I picked up the three cardboard boxes and was relieved to find they housed crackers. I was happy the cartons weren't loaded with jars of pickles. At least cracker boxes come with the some contents may settle during shipping disclaimer.

I heard a tuneless whistle and knew Dad was close by. He shuffled by his carriage laden with a dozen items. We were closing in on the hour and a half mark in the store and I was amazed his carriage had so few items.

"We're almost done," I informed him. "We just have to get some frozen vegetables."

"Did she get the Italian bread?"

"No. Go get the bread and meet us in the frozen food aisle."

I had retrieved a two pound bag of mixed vegetables, and peas. Dad rounded the corner so I put those items in his carriage. I continued down the aisle shouting to Ma if she needed this vegetable or that one.

"Do you want some cauliflower"

"No!" shouted Dad.

"Yes," said Ma.

"Which is it?"



"Oh, let her have it!" snarled Dad.

I wasn't too sure if he meant for me to retrieve a bag of cauliflower from the freezer or to whack Ma upside the head with the frozen bag.

"You know, shopping with you two is like being in an Abbott and Costello routine."

Ma exited frozen foods and headed to the opposite end of the store. The end where Dad had supposedly done the shopping.

"Where's she doing now?"

I looked at him. "She's playing pinball. Stay close so we don't lose her."

Ma turned up cereal and called, "Get me three boxes," as she zoomed past.

I picked up three boxes of Ma's special cereal, store brand mini wheats.

"Go long!" I called to Dad as I chucked the boxes in his carriage.

"Why does she need three boxes?"

I could see the dollar signs cha-chinging in his eyes. One way or the other, Dad pays.

"Now where's she going?" he whined.

"She going to get into the checkout line."

Sure enough, I found Ma waiting in the 10 items or less line.

I directed Ma to the next cashier. I should have waited to see if a ruckus ensued because Ma had ten times the required limit in her cart, but then I would be the one blamed and scorched by eye glare from the other shoppers. Madame, control your weebles or eat them!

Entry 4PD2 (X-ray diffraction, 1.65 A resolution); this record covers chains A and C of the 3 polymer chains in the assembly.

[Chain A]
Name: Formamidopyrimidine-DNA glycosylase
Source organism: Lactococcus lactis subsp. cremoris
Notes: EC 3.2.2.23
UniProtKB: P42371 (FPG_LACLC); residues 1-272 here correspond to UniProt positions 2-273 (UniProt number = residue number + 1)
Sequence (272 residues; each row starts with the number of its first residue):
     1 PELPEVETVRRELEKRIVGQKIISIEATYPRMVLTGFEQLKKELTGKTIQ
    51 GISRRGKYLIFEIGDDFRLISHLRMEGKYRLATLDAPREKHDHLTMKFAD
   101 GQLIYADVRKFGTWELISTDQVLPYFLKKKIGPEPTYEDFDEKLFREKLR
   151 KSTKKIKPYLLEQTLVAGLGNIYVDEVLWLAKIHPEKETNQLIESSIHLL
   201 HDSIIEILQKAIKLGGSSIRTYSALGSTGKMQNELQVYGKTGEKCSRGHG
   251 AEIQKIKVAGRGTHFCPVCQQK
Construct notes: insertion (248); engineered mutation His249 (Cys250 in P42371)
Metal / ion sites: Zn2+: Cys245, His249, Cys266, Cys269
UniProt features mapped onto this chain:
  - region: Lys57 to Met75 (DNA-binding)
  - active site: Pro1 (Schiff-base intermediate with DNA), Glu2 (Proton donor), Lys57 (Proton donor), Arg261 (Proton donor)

Hope you're happy, Langley. I know you've been hoping that Ma would take out an entire endcap of Little Debbies. Keep wishing and praying. (-;

Tuesday, August 11, 2009

Don't Fence Me In

After a recent visit to the doctor's office, Ma wanted to go to the Big Orange Box Store. She needed new windows. The "men" have been slashing the windows. No amount of arguing or eye rolling would dissuade her.

"I need windows for the porch."

The porch was a structure Dad built some 50 odd years ago. When I was a kid, it was a place to play on a rainy day. In later years, it became a place to store the trash barrel, odds and ends, and the patio chair cushions.

With Popeye in the back seat mumbling "he wasn't going to pay", we went to the home improvement store.

We found a scooter for Ma to ride in. Last time we were here, Ma pushed her walker all the way to the back of the store where washers were located. I was glad we didn't have to listen to Screeee! Screeee! echoing through the store.

Ma hit the accelerator and roared down the main drag. So different from her careening down the aisles of the Mahket where pedestrians have to weave and dodge out of her way.

I found a window sales associate who kept directing his inquiries to me.
"Talk to her because she's interested in getting windows."

I stood next to Popeye while the salesman asked Ma questions.

"How wide are you windows."

Ma blinked like an owl. After 20 minutes of shrugging and blinking, the sales associate made an appointment to send a salesman to the house to measure the windows and to show some window samples.

Errand done or so I thought.

"I need a door for the kitchen."

"How wide is your door?"

More blinking.

The sales associate told Ma the salesman could measure the door when he came to measure the windows.

Good. Errand done.

"I need a fence."

Popeye and I both mumbled. Popeye still on the I'm not paying hobby horse and me I was tired of the home improvement goose chase.

We found a sales associate in the fencing aisle.

"I need a fence to keep them from parking their cars on my lawn," began Ma.

"How big is your yard?"

Blink. Blink.

"I need the fence. It's terrible with the men in the yard."

The sales associate blinked at me over Ma's head.

I smiled politely. Yup, ragtime.

"It's terrible. They put beds in the yard and do things you can't really talk about."

"Oh. Well, you really need to talk to your building department because they regulate what kind of a fence you can put up."

He offered Ma some other helpful advice about building codes.

"Well, we seem to be done here," I announced.

As the sales associate moved by us, I thanked him for his time and his patience.

"I know what you're going through."